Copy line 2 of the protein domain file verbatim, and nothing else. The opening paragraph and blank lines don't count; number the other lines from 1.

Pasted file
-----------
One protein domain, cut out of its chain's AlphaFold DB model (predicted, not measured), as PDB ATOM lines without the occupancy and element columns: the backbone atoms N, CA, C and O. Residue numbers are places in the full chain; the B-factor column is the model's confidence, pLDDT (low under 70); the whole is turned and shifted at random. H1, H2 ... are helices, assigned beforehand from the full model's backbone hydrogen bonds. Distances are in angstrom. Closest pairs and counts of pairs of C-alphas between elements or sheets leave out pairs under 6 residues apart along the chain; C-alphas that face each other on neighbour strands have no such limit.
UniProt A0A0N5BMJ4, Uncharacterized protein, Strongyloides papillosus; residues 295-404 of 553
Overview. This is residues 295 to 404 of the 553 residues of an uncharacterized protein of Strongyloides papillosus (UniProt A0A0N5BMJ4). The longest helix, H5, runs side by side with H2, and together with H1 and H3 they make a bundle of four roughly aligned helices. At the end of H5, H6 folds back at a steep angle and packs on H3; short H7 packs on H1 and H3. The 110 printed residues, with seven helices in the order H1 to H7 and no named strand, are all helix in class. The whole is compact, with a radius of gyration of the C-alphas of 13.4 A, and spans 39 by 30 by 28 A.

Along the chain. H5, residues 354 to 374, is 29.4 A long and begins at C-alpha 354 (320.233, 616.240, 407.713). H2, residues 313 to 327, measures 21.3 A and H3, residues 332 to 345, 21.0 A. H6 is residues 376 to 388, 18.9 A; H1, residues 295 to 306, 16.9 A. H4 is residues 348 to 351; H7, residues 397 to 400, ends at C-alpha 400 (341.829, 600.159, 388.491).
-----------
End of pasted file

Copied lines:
Overview. This is residues 295 to 404 of the 553 residues of an uncharacterized protein of Strongyloides papillosus (UniProt A0A0N5BMJ4). The longest helix, H5, runs side by side with H2, and together with H1 and H3 they make a bundle of four roughly aligned helices. At the end of H5, H6 folds back at a steep angle and packs on H3; short H7 packs on H1 and H3. The 110 printed residues, with seven helices in the order H1 to H7 and no named strand, are all helix in class. The whole is compact, with a radius of gyration of the C-alphas of 13.4 A, and spans 39 by 30 by 28 A.